Jose Rizal's Education and Family Quiz

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What course did Jose Rizal decide to sign up for during his freshman year at the University of Santo Tomas?

Philosophy and Letters

Who initially advised Rizal to take up farming or join the order and be a man of the cloth?

The Jesuit priests

Which subjects did Rizal have to complete units in as part of his Philosophy and Letters course?

Cosmology and Metaphysics, Theodicy, and History of Philosophy

What did Rizal's report card show about his performance in the subjects taken at the University of Santo Tomas?

Excellent remarks on all the subjects taken

Which university did Don Francisco decide to send his son to for higher education?

University of Santo Tomas

What do some Filipino biographers lament about Rizal's time at the University of Santo Tomas?

That he was discriminated against by Dominican professors and Filipino students

According to Fr. Fidel Villaroel, what was not entirely true about Rizal's time at the University of Santo Tomas?

He was discriminated and these issues affected his grades

What is a common lamentation about Rizal's experience at the University of Santo Tomas?

Excessive harping on the alleged intellectual superiority of the Spanish to the Filipino

What did some historians falsely put into writing about Rizal's time at the University of Santo Tomas?

He was discriminated against and these discrimination issues affected his grades

What was found upon further study of academicians, particularly Fr. Fidel Villaroel, about Rizal's time at the University of Santo Tomas?

It wasn’t all true that he was discriminated and that these discrimination issues affected his grades

Study Notes

Rizal's Experience at University of Santo Tomas

  • Rizal was discriminated against by the Dominicans, leading to poor performance and grades during his study of Medicine at the University of Santo Tomas.
  • The atmosphere at the university was suffocating to Rizal's sensitive spirit.
  • Three reasons contributed to Rizal's unhappiness at the university:
    • Hostile Dominican professors
    • Racial discrimination against Filipino students by the Spaniards
    • Obsolete and repressive method of instruction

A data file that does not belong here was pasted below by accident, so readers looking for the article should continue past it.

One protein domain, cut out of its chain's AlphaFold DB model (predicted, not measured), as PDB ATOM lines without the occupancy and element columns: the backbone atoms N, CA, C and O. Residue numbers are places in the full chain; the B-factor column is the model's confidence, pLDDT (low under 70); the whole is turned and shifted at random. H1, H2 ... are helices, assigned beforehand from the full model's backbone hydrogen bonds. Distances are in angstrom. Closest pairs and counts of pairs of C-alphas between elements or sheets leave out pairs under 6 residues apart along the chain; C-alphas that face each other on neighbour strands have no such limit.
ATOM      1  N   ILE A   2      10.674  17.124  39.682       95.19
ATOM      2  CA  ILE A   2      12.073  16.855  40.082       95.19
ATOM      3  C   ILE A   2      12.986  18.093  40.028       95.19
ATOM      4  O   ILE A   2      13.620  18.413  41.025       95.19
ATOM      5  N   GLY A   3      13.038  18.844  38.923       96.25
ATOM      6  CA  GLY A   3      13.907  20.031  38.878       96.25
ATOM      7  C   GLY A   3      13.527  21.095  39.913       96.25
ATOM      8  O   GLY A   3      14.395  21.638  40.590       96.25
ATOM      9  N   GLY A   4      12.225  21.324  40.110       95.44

• Rizal described his experience in his novel, El Filibusterismo, highlighting the humiliation and insults suffered by Filipino students at the hands of their Dominican professors.
  • The method of instruction was particularly backward in the teaching of natural sciences.
  • Historians questioned the sudden drop in Rizal's grades from "Excellent" in high school to mediocre grades at UST, blaming the Dominicans and UST for the decline.

It has been said by several biographers that Rizal was discriminated and was treated poorly by the Dominicans which has led to a not so excellent performance and grades during the period of his study of Medicine in the said university. According to Zaide (1999), Rizal found the atmosphere at the University of Santo Tomas suffocating to his sensitive spirit. And that he was unhappy at this Dominican institution of higher learning because (1) the Dominican professors were hostile to him; (2) the Filipino students were racially discriminated against by the Spaniards; and (3) the method of instruction was obsolete and repressive which he has related in his novel, El Filibusterismo, where he described how the Filipino students were humiliated and insulted by their Dominican professors and how backward the method of instruction was, especially in the teaching of the natural sciences. Some historians questioned, “How could Rizal, after a perfect record of “Excellent” in high school (Ateneo) now receive such “low” grades at UST?” These critics had to look for an explanation, and since they did not find fault in Rizal, then they had to blame the Dominicans and the UST. Quite a long line of Filipino biographers (with some exceptions) only portray the same repeated lamentation that every schoolchild must now learn in the textbooks: that Rizal was “below his usual standards”, and for the extremely serious charge that the “Dominican professors were hostile to him” and “the Filipino students were racially discriminated” (Zaide), and that there was “excessive harping on the alleged intellectual superiority of the Spanish to the Filipino, a brown man, and Indio (JM Hernandez), and so on.” Upon further study of academicians, more particularly, Fr. Fidel Villaroel, it wasn’t all true that he was discriminated and that these discrimination issues affected his grades while he was in the university, as how it was falsely put into writing by several historians. According to the study of Fr. Villaroel, a year after Rizal entered UST in 1877, he took simultaneously the Pre-Medical Course and the First Year of Medicine; this was supposed to be against the rules, but Rizal was favored with a dispensation. Had Rizal been discriminated or treated shabbily by the Dominicans he would not have been granted the rare privilege of studying simultaneously the Preparatory Course while taking up the First Year of Medicine. In his courses of medicine, Rizal was a good student, above-average, though not excellent; but none of his classmates were excellent either. Summing up, in the 21 subjects taken in UST, Rizal obtained one aprobado (passing grade), eight bueno (good), six notable (very good), and six sobresaliente (excellent). The majority of students in Rizal’s time, or at any time, would have been satisfied with the above grades. It is possible that Rizal was not, but it is a fact that he never complained about his grades, there is not a single word in his works showing displeasure at the unfairness of UST.

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